Review by Carson Hearne
Running Time: 3 hours 2 minutes
MPAA Rating: R for brutal medieval warfare
Directed by: Mel Gibson
Written by: Randall Wallace
Starring: Mel Gibson, Sophie Marceau, Patrick McGoohan, and Catherine McCormack
Mel Gibson’s greatest effort is undoubtedly his direction and performance in his historical action/adventure, Braveheart. Although, his highly inflated ego seems to get in the way of the pre-Lord of the Rings masterfully crafted cinematic battles at times. This film still seems to beat down all flaws in the end and creates a highly enjoyable experience; as well as a very emotional one. Being a descendant of Scottish ancestors, I’d be lying if I said that there weren’t multiple times where I had to hold myself back from standing up in the theater and belting out a battle cry.
1280 AD, William Wallace (Mel Gibson) is a Scottish man who only wants to live in peace at his father’s cottage, where he was raised. Under the tyrannical rule of King Longshanks (Patrick McGoohan), he tries to mind his own business until his wife (Catherine McCormack) is brutally murdered for resisting rape from one of the King’s nobles. After losing the one thing he cares for, he ignites a fire of courage and rage in his fellow citizens as he leads them into battle for the freedom of their country.
The general message behind Braveheart is probably the greatest aspect of the film other than it’s perfectly placed score and it’s beautiful production design; that together sent chills through my body multiple times throughout. I have seen this film twice before, but never had it hit me as hard as it did this viewing. The characters are all so well developed and even after three hours worth of battles, shenanigans, and politics, you still are wishing that there was more to it. The villain, Longshanks, is such a cunning dirty bastard that you writhe in his failures. He’s one of those characters that make you lightly punch your TV screen when they show up. Does anybody else do that? No, just me? Alright.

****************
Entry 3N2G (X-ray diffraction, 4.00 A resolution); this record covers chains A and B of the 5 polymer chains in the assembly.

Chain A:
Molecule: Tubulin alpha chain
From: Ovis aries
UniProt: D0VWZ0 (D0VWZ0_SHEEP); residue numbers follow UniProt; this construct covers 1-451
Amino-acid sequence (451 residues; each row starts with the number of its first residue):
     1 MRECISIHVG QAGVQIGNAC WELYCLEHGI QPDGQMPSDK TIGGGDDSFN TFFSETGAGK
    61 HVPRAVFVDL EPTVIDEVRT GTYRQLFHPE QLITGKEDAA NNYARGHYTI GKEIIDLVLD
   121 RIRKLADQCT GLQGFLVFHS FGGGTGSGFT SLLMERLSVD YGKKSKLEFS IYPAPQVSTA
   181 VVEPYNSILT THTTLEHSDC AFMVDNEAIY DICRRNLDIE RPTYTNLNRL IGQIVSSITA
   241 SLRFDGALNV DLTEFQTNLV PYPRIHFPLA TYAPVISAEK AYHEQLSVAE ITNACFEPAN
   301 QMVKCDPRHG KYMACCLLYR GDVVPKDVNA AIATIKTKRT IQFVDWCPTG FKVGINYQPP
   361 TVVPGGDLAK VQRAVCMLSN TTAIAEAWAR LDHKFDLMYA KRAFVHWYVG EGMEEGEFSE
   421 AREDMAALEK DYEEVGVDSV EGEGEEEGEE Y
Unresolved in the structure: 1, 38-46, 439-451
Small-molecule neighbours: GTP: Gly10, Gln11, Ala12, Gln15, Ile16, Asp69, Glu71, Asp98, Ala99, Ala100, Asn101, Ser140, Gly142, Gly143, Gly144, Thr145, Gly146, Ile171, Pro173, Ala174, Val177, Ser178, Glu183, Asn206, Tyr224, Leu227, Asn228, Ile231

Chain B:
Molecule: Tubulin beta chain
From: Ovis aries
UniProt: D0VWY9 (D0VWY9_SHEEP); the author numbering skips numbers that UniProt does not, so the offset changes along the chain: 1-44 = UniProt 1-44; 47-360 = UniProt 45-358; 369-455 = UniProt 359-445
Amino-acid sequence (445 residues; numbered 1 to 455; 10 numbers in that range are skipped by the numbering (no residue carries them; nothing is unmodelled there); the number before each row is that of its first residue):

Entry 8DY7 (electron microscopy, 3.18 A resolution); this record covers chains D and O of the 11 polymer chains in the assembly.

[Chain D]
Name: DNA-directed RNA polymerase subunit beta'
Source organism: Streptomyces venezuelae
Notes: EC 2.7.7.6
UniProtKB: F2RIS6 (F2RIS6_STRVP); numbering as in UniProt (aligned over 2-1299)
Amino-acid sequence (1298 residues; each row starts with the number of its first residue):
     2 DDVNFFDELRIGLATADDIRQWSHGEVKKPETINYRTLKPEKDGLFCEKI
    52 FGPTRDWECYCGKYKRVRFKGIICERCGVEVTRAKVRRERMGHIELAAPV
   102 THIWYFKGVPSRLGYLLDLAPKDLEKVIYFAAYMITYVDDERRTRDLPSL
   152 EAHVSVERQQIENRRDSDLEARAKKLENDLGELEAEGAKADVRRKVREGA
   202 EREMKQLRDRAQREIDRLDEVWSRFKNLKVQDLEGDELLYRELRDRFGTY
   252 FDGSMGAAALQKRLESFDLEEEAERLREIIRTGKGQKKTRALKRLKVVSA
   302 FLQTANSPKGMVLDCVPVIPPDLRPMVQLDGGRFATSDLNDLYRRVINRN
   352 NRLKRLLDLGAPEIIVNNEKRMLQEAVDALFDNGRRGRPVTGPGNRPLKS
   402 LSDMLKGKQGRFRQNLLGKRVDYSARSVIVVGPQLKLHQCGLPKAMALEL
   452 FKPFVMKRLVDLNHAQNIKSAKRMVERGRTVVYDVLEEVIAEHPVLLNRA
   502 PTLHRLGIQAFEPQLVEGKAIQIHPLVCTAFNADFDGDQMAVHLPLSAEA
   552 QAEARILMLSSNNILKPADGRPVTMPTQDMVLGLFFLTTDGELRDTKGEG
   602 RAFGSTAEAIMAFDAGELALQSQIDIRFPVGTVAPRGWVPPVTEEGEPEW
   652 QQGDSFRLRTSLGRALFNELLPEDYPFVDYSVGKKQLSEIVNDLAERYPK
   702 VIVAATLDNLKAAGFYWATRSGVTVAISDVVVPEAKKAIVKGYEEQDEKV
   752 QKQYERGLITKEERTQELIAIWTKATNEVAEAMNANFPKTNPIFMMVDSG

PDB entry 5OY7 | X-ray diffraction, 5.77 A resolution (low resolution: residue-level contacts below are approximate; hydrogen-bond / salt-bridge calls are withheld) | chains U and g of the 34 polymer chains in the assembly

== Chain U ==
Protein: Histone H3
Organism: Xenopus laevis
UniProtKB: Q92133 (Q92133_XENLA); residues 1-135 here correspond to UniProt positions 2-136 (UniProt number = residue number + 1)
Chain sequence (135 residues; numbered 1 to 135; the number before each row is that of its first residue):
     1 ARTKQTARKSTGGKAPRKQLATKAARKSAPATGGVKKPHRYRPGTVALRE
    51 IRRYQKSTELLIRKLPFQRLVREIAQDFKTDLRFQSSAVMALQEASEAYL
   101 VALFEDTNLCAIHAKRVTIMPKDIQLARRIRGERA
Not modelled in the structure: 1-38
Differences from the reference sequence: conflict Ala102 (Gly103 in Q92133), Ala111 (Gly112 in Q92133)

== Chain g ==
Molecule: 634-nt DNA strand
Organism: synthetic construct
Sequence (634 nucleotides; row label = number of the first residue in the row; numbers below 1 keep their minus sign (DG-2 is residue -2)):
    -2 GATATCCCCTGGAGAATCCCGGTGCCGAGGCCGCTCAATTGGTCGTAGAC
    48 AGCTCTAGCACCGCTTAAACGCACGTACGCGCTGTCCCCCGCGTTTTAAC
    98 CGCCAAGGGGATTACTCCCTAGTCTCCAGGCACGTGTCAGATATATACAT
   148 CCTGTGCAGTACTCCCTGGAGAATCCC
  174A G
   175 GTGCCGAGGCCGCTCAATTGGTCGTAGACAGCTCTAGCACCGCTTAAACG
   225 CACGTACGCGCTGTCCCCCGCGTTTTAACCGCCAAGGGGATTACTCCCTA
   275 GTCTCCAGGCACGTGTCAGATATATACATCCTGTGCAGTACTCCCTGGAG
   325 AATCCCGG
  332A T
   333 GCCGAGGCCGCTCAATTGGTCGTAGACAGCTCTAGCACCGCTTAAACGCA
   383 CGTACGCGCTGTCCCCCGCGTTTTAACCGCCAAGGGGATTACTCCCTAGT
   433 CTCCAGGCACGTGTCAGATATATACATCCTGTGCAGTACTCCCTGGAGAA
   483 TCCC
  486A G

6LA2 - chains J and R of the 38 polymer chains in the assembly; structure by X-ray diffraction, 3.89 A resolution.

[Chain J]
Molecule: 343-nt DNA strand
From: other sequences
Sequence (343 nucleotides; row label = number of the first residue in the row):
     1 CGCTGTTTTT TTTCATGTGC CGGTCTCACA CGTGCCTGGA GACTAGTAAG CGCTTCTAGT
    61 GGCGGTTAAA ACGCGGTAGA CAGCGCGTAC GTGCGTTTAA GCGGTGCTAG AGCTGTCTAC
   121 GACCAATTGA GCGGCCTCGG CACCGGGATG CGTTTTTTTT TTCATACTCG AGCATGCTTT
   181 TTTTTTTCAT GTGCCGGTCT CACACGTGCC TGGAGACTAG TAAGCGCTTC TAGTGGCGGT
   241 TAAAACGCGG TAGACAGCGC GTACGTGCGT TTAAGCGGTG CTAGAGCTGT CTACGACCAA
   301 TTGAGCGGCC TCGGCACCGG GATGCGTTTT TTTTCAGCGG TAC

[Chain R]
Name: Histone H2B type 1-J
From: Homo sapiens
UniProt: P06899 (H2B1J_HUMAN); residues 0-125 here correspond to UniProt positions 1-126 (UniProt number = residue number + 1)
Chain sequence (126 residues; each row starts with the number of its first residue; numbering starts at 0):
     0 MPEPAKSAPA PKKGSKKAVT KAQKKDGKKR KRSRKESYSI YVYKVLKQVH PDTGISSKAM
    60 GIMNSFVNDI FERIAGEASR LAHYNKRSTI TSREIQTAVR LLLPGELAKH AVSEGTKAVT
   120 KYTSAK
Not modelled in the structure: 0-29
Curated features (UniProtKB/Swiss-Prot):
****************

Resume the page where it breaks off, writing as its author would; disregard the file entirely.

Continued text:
The biggest aspect of this film that I just couldn’t enjoy is how perfect Mel Gibson makes the character of William Wallace out to be. I mean, he’s like the James Bond of the 13th century with much less charm. He’s constantly spitting words of wisdom left and right, which most of the time hits the mark; but, the times that don’t work and feel forced slightly ruins the character of William Wallace for me. He even has two sex scenes in the film that I felt were mostly unnecessary. The character I found to be the most relatable was Robert the Bruce, the soon to be King of Scotland, who gives a wonderful performance as someone conflicted between two nations. The most powerful scenes (other than the climax) in the film include Robert the Bruce. He is so realistic in the fact that he wants to do what’s right and even after failing, he comes to terms with himself and does the right thing. The relationship between Robert the Bruce and his father made for some very emotional and intense scenes.
Another great character is the Irishman, Stephen, who makes for some much great comedic relief; which are some of the most memorable moments in the film. I felt that the moments of William’s childhood were generally unneeded and the later sequences describing his childhood experiences would have been much more powerful. After watching around 10 hours of the extended Lord of the Rings, I feel that the battle sequences in Braveheart are among the most entertaining I’ve ever seen. The overall climax of the film has always been, at least for me, one of the strongest climax’s ever made.
Braveheart is a marvelous adventure film that I recommend to any fan of film epics. Although containing a few flaws, it surpasses them by conveying a well written story with amazingly crafted costumes and settings. This film contains some of the most enjoyable characters, each putting forth a great performance. As a non-Mel Gibson fan, I highly enjoy Braveheart and can easily say that it is some of his best work.